Broad budget cuts approved last month in California’s state legislature will impact many programs across the state — probably none so much as the health and human services arena, which saw significant drops in funding for Medi-Cal and services for the disabled. These cuts came as part of an $11 billion deficit reduction, making up for nearly half of the ground lost by the state’s total $26.6 billion budget shortfall.

In light of these changes, consumers will have questions about how their insurance coverage will change, what services will no longer be available to them, and how they can get the coverage they need at a price they can afford. Read on to learn just what changes will be enacted over the next few months.

The new Medi-Cal
As larger federal Medicare cuts loom, California predictably slashed its state program, saving $1.3 billion over the next year. Both consumers and physicians will share an increased burden to make up for the lost money: long-term care facilities and physician offices will be reimbursed 10 percent less than they currently are, while co-pays will rise for hospital visits, physician and clinic visits and services provided through the Healthy Families program.

Tom Gehring, chief executive of the San Diego County Medical Society, says he is concerned about how these cuts will impact physicians, and how this may in turn lead to lack of adequate care for patients.

“The [effect of these budget cuts] will be to further reduce an already limited number of physicians and systems who see Medi-Cal patients … and the paradox is that while Medicare spending levels are considered unsustainable, it’s physicians who have shouldered the lion’s share of cost reductions over the past 10 years.”

Program cut

Money saved

Medi-Cal co-pay for hospital admissions of $200 and co-pay for each day in the hospital of $100

$151.2 million

A 10 percent reduction in what the state pays for Medi-Cal patients at all long-term care facilities

$172.3 million

A 10 percent reduction in what the state pays to physicians who see people on Medi-Cal

$567 million

A cap on Medi-Cal visits to doctors of seven per year, unless otherwise medically necessary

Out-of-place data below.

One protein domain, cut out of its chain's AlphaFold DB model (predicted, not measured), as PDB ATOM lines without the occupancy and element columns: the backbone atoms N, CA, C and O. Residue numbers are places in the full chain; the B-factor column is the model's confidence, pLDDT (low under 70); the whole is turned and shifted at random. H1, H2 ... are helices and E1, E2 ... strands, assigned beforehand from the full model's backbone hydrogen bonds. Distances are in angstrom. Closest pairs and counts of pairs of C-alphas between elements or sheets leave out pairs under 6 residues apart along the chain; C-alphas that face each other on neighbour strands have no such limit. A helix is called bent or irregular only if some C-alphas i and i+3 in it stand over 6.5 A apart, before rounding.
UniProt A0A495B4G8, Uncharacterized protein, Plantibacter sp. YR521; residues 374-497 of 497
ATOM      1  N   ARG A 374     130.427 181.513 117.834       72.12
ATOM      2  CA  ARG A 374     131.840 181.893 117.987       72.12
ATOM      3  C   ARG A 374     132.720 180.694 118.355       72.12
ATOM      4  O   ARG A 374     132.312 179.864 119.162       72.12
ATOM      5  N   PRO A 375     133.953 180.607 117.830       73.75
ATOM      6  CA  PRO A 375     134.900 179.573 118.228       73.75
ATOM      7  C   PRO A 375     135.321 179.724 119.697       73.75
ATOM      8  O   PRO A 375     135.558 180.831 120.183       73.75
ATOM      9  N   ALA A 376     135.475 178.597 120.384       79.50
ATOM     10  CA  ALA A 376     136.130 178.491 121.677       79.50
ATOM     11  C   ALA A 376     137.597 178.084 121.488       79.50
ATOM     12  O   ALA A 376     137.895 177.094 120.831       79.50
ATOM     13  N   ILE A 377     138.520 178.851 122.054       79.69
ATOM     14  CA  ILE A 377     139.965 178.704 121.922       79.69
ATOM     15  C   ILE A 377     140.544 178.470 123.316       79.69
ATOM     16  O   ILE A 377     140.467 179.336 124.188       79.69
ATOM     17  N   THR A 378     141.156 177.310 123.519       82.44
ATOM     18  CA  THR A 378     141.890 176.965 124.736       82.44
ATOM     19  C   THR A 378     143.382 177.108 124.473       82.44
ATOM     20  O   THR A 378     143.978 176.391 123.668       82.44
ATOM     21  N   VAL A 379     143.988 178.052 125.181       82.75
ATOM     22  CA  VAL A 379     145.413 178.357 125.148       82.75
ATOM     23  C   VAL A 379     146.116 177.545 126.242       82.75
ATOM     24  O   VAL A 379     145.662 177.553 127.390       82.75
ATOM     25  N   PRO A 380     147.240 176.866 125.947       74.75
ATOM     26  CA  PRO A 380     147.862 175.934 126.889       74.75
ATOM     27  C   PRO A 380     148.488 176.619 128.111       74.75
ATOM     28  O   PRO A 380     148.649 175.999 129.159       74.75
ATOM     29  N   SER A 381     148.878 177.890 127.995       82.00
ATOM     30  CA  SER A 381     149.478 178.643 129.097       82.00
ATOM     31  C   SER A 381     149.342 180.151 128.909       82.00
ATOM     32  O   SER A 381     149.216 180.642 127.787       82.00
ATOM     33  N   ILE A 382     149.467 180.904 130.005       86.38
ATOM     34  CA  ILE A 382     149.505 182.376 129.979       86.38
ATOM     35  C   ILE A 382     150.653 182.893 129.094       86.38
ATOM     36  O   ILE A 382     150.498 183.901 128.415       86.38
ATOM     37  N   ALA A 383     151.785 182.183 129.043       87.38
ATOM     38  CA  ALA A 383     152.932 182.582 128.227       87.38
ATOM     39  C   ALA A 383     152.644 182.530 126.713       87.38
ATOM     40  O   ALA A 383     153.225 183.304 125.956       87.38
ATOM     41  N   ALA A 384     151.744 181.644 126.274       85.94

$44.9 million

Medi-Cal co-payments of $3 (generic) and $5 (brand name) for prescription medications

$140.3 million

An increase in premiums and co-pays, benefits, and elimination of vision care for the Healthy Families program

$30.5 million

New Medi-Cal co-pay for physician and clinic visits of $5 per visit

$152.8 million

Other changes in health care
Cuts to other health care programs were just as sweeping, with large decreases in money made available to the developmentally disabled, and to in-home care and rehabilitation programs for the elderly. Children’s health care will face extreme cuts, too, with $1 billion being shifted from the early childhood development fund to a general fund for Medi-Cal expenses.

Program cut

Money saved

A broad cut to services for the developmentally disabled, including to regional centers

$568.6 million

Reductions to the In-Home Supportive Services, a program that’s an alternative to nursing home care.

$486 million

Eliminate Adult Day Health Care programs, which provide rehabilitation and social activities for elderly, disabled people.

$90 million

General reduction for the medical supply stockpile and mobile field hospitals for major public health emergencies

$5.8 million

Shift from early childhood development fund to the general fund for Medi-Cal expenses

$1 billion